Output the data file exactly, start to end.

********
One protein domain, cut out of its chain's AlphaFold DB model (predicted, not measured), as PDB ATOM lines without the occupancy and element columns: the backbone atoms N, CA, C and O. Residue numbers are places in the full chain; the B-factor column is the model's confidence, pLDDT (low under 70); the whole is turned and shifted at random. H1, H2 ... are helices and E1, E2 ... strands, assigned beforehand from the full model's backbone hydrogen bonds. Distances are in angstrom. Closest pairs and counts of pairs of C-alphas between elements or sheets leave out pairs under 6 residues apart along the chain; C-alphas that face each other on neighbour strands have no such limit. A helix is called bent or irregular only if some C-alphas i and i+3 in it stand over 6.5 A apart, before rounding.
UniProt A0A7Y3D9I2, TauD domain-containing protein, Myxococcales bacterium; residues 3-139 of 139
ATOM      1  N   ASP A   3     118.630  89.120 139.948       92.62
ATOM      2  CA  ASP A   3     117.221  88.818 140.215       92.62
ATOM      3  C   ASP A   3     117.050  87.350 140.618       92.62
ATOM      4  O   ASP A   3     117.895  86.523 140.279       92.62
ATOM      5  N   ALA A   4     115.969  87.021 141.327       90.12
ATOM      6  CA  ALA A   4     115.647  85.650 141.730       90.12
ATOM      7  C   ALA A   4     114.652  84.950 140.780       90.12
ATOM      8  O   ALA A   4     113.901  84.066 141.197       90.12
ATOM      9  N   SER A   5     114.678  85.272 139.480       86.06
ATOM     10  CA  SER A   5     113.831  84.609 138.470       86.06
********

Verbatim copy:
One protein domain, cut out of its chain's AlphaFold DB model (predicted, not measured), as PDB ATOM lines without the occupancy and element columns: the backbone atoms N, CA, C and O. Residue numbers are places in the full chain; the B-factor column is the model's confidence, pLDDT (low under 70); the whole is turned and shifted at random. H1, H2 ... are helices and E1, E2 ... strands, assigned beforehand from the full model's backbone hydrogen bonds. Distances are in angstrom. Closest pairs and counts of pairs of C-alphas between elements or sheets leave out pairs under 6 residues apart along the chain; C-alphas that face each other on neighbour strands have no such limit. A helix is called bent or irregular only if some C-alphas i and i+3 in it stand over 6.5 A apart, before rounding.
UniProt A0A7Y3D9I2, TauD domain-containing protein, Myxococcales bacterium; residues 3-139 of 139
ATOM      1  N   ASP A   3     118.630  89.120 139.948       92.62
ATOM      2  CA  ASP A   3     117.221  88.818 140.215       92.62
ATOM      3  C   ASP A   3     117.050  87.350 140.618       92.62
ATOM      4  O   ASP A   3     117.895  86.523 140.279       92.62
ATOM      5  N   ALA A   4     115.969  87.021 141.327       90.12
ATOM      6  CA  ALA A   4     115.647  85.650 141.730       90.12
ATOM      7  C   ALA A   4     114.652  84.950 140.780       90.12
ATOM      8  O   ALA A   4     113.901  84.066 141.197       90.12
ATOM      9  N   SER A   5     114.678  85.272 139.480       86.06
ATOM     10  CA  SER A   5     113.831  84.609 138.470       86.06